Yesterday, I got the dreaded, “Hey, where are you?” call from work.
I had somehow slept through all six of my alarms, and was about an hour late. Though I am much more punctual than I’ve been in the past, things like this still happen from time to time. I felt very embarrassed rushing into the store without a shower, makeup, or even brushing my teeth.
I am not sure how long I’ve been feeling this discombobulated. I was given my Abilify injection yesterday, and I don’t think it’s helping as quickly or as much as it used to. The combination of needing the injection and the global pandemic that’s going on hasn’t done much in the way of improving my mental health. In fact, I’m sure that people all over the globe are struggling as we readjust to the new normal, even people who have never had to think much about their mental health before.
If I had a dollar for every time I’ve sat down to write something, be it an email or a journal entry or something else, and started with the phrase, “I feel like I’m losing my mind,” I could retire comfortably right now. And it really does feel like that quite a lot. I know that facts are not feelings and that feelings pass, but it can be hard to remember that sometimes.
When depression takes hold of me, I have a hard time doing things that could help pull me out of the pit. I don’t have the energy to cook myself a nice meal or take a walk. I try very hard to force myself to get out of bed, shower, put on clean clothes, etc. every day because I know it’ll only be that much harder to do things like that if I stop. Taking care of myself is difficult when I feel that I don’t deserve to be taken care of. Then, things pile up around the house (dirty dishes, laundry, etc.) and I don’t know where to begin to put things back in order. On top of that, I feel the need to beat myself up over letting the house get messy because I “should” be able to keep up with things better than I actually do.
Sometimes, I can catch myself starting to slip into old habits. Wearing dirty clothes and not showering before work are two warning signs. I actually feel worse when I do things like this, which is something else I beat myself up for. “You knew you had to work today, so why didn’t you wash your uniform last night? Are you really that lazy? Do you really care that little?” goes my interior monologue. Thoughts like these just keep coming and coming until I know my mind is looking for any little thing to tear me down. Finally, we arrive at the pinnacle of self-doubt and self-destruction, “You’re not even a good writer.”
Let me just say: if anyone asks me what I like to do or what I’m good at, the answer is writing. I have been clinging to the written word as the drowning cling to a life preserver. Writing is, indeed, my literal life preserver. Whether it’s my journals, poetry, a creative fiction piece, or even this blog, writing sustains me as nothing else can. Even if I am never published in another magazine again, if my novel never sees a bookstore shelf, if I were to delete this blog tomorrow, I would still write.
So when my own hellbrain starts telling me I’m a bad writer, I know it’s time to do something to shut her up. I can pet Archie (the world’s best cat), talk to Chance or my mom. In fact, I saw my mom this morning. During our conversation, I was holding back tears, complaining that I don’t have any friends and that I didn’t realize how much of my life is spent trying to fill the void.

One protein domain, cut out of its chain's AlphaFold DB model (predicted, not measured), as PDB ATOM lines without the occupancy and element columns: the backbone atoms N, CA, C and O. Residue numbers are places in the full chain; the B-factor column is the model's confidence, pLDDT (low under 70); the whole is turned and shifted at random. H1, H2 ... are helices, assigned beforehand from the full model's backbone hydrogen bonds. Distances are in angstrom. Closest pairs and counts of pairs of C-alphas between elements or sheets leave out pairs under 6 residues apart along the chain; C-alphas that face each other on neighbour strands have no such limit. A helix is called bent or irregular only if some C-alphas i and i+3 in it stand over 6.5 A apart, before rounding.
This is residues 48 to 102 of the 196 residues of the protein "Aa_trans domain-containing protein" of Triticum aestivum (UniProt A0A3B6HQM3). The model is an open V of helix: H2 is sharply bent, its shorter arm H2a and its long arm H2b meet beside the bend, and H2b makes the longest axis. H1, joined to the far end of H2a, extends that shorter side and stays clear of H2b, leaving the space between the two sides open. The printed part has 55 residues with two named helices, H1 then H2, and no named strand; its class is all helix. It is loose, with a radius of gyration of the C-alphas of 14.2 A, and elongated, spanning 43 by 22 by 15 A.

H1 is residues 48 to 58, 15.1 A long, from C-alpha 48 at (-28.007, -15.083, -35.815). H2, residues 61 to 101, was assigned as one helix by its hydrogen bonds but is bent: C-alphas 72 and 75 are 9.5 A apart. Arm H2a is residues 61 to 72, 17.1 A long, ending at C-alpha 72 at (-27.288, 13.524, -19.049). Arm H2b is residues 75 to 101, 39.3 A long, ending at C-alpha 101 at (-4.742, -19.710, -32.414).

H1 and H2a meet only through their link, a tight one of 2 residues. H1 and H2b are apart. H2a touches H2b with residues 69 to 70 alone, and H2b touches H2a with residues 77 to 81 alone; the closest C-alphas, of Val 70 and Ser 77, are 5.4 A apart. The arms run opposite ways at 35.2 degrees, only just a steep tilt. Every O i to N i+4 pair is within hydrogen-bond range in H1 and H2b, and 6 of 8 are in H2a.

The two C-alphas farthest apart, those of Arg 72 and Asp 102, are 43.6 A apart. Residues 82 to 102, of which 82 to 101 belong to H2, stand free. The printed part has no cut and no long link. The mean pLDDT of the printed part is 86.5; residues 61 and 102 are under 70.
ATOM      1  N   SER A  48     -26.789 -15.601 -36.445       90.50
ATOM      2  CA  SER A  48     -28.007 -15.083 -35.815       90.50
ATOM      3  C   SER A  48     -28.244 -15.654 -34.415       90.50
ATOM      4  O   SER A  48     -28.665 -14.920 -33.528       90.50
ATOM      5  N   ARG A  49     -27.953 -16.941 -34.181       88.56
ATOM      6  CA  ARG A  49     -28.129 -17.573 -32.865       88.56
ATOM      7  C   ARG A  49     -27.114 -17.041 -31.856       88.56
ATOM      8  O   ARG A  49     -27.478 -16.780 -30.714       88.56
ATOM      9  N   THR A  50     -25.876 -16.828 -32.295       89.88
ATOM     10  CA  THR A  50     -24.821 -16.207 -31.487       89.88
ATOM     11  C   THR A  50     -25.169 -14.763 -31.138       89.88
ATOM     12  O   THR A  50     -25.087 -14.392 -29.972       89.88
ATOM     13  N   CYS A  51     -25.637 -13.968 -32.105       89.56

What I mean by “fill the void” is that I spend a lot of time shopping in stores for things I don’t need. Now that I cannot spend a day out and about, I have a lot more free time on my hands, and I’m realizing that all I’ve been doing by shopping is putting a band-aid on a gunshot wound and distracting myself. In order to stop the bleeding, I must first identify the source of the injury.
I think, more than anything, I want to feel as though my life has meaning. Whether that means a different job, another stab at college, or even dedicating more time to my creative pursuits, whatever I’m doing now isn’t working and it’s not enough. I’m still trying to figure out what I want to be when I grow up, and I feel like my twenties are slipping through my fingers. How much of my current, stagnant state is really due to mental illness, and how much of it is merely me standing in my own way?
It’s hard for me to keep track of how long I’ve felt a certain way. Has the irritating, melodramatic idea of suicide been in my head for two days or two months? I have no idea. What I do know is that every time I’ve decided to kill myself, I haven’t attempted. I end up in the psych hospital, sometimes get my meds adjusted, eat a lot of butterscotch pudding (that’s all they have for snacks in the nurses’ station. Don’t ask me why), come home with a new souvenir pair of hospital socks, and then decide life isn’t so bad. I don’t want to go to the hospital right now (or ever again), and I have better things to do than listen to the aggravating voice in my head telling me I’d be better off dead. The frustrating part is just waiting for it to pass, but the comforting part is that it always does pass.
When I was talking to my mom this morning, I mentioned that my friend Anna had posted something really cool on their art Instagram. Anna and I have collaborated on art projects before, and they just speak my language when it comes to our creative endeavors. I recently sent them a poem I’d written and got the response, “I’ve never read anything like that before.” And that is why I’m sticking around–to continue telling my story.